"The girl is playing."
Translation:Das Mädchen spielt.
Why is "Das Mädchen" when it is a femenine noun (at least, in english and spanish)?
I think it helps to distinguish between biological sex and grammatical gender. In German, the biological sex of people and the grammatical gender of the corresponding nouns generally coincide, e.g. a man is male and the noun "der Mann" is also grammatically masculine.
There are some exceptions, though, and one of them is "das Mädchen". Of course a girl is biologically female, but the noun "das Mädchen" is grammatically neuter. The reason for this is that all nouns ending in the suffix "-chen" are automatically assigned the neuter gender.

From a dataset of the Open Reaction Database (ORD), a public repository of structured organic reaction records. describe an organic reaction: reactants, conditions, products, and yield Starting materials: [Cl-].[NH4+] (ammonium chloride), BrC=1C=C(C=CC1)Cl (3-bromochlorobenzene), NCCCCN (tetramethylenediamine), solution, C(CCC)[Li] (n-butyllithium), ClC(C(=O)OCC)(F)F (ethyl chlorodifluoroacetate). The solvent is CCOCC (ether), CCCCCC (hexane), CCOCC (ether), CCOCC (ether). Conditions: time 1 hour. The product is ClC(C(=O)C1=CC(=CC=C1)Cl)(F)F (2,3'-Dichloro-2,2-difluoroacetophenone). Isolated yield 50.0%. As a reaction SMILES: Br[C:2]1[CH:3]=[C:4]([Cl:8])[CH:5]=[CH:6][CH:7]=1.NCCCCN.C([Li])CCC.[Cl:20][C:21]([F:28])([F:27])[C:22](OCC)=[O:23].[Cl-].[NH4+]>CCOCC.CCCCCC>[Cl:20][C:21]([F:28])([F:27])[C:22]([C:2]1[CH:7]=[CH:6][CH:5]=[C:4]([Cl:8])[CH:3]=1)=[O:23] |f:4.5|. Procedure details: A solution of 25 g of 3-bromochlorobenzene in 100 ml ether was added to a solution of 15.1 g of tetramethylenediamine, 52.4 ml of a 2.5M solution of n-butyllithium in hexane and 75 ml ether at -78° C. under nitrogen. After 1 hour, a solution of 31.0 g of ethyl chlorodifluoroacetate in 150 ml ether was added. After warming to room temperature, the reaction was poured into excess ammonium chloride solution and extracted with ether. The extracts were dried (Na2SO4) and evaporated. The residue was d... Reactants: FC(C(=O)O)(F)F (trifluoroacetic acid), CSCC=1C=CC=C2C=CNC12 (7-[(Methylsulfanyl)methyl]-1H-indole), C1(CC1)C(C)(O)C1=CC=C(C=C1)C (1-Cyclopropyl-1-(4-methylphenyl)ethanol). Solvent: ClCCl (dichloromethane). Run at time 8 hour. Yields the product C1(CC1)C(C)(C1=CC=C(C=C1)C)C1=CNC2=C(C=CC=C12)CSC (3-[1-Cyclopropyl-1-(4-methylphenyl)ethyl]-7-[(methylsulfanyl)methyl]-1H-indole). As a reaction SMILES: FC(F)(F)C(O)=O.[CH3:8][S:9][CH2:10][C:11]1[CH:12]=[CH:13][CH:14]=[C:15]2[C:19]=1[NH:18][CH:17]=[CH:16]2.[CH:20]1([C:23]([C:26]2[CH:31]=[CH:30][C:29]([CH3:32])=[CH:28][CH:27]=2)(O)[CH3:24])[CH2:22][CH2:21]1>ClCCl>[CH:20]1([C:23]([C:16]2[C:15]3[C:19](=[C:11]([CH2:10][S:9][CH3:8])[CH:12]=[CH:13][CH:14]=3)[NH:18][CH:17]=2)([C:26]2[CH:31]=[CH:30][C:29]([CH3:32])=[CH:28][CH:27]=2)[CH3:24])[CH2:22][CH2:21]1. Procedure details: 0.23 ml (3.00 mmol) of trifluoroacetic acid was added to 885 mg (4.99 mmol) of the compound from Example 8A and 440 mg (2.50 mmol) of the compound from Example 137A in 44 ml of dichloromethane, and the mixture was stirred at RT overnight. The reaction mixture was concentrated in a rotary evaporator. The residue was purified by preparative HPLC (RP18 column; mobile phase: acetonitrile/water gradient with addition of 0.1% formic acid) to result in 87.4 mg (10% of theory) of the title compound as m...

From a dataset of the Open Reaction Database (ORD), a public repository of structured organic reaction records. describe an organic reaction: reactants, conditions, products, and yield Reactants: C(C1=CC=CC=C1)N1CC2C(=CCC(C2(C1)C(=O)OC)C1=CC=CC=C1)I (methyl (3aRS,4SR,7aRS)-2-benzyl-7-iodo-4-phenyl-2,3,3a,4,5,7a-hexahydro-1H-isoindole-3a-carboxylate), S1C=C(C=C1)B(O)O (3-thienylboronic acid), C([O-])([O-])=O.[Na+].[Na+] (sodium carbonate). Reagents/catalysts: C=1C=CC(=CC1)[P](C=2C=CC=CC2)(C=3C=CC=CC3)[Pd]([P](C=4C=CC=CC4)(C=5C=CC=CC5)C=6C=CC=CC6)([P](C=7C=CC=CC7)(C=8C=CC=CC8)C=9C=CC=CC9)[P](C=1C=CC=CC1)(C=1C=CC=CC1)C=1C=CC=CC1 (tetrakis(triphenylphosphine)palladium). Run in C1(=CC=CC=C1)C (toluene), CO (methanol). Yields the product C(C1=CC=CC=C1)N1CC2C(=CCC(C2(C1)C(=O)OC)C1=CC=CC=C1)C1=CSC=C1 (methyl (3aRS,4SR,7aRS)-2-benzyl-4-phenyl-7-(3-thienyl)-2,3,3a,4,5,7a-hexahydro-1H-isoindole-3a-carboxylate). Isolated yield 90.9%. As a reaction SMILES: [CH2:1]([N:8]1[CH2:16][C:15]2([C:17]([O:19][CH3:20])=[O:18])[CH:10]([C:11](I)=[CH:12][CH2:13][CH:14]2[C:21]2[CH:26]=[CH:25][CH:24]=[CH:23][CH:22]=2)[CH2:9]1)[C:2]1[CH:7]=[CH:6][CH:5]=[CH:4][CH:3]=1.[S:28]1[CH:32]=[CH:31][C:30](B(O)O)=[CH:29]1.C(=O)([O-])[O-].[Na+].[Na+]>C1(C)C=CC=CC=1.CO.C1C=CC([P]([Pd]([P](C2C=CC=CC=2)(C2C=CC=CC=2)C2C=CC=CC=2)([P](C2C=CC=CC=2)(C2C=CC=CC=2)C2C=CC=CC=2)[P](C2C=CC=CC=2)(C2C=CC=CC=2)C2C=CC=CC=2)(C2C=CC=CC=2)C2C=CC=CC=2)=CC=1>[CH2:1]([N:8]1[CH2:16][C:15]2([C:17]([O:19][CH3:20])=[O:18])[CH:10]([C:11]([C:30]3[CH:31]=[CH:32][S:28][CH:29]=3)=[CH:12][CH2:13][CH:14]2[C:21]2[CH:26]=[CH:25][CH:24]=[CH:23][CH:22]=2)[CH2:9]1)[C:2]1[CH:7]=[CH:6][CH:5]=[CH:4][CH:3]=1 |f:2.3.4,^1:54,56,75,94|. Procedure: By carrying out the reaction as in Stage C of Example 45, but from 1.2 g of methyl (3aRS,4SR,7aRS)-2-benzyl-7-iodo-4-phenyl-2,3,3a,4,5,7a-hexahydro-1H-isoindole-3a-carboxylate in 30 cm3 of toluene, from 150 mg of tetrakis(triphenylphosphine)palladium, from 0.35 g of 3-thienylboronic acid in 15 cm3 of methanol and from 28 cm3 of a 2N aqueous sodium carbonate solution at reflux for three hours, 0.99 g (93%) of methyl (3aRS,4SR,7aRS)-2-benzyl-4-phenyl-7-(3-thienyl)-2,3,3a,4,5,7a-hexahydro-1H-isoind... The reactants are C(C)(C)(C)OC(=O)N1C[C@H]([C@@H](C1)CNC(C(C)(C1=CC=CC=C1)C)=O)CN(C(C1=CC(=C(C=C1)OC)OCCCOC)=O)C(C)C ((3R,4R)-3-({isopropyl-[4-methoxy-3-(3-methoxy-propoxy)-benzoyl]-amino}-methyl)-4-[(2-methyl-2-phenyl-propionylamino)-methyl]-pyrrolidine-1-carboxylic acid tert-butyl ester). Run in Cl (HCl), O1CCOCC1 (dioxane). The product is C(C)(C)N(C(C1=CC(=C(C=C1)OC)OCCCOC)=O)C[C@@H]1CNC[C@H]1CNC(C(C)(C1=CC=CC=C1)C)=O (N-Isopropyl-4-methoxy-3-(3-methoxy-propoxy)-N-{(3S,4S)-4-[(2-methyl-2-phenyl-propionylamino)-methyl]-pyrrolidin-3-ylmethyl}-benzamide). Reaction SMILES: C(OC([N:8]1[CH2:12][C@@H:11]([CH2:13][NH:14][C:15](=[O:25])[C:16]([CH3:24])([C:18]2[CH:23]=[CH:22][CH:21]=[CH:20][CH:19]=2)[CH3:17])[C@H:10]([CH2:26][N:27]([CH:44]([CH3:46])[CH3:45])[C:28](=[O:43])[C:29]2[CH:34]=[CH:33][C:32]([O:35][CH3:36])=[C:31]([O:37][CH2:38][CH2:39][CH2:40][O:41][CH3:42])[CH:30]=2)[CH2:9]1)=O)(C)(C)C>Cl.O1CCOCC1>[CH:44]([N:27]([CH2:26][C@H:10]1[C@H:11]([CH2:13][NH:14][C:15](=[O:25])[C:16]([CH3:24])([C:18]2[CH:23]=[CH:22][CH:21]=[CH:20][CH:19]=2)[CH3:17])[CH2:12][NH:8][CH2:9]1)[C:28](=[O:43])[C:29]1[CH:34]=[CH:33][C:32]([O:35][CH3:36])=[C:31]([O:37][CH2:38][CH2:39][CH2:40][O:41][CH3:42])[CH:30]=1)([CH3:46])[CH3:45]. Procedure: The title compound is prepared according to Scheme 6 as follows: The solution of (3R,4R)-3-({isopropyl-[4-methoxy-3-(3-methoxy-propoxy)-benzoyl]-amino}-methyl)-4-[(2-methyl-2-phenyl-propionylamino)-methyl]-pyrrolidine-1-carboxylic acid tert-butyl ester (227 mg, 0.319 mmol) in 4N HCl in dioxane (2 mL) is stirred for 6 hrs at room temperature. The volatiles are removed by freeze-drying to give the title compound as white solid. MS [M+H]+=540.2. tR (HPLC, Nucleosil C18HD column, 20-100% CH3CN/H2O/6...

Etymologically, the word "das Mädchen" developed from "die Magd", which at one time meant "unmarried woman, virgin", and the suffix "-chen", which means "little". So originally, the word for girl meant "little unmarried woman". To make it easier to pronounce, "das Mägdchen" finally became "das Mädchen".
Here is what Mark Twain had to say on the subject, by the way :)
"In German, a young lady has no sex, while a turnip has. Think what overwrought reverence that shows for the turnip, and what callous disrespect for the girl. See how it looks in print - I translate this from a conversation in one of the best of the German Sunday-school books:
"Gretchen. Wilhelm, where is the turnip?
Wilhelm. She has gone to the kitchen.
Gretchen. Where is the accomplished and beautiful English maiden?
Wilhelm. It has gone to the opera."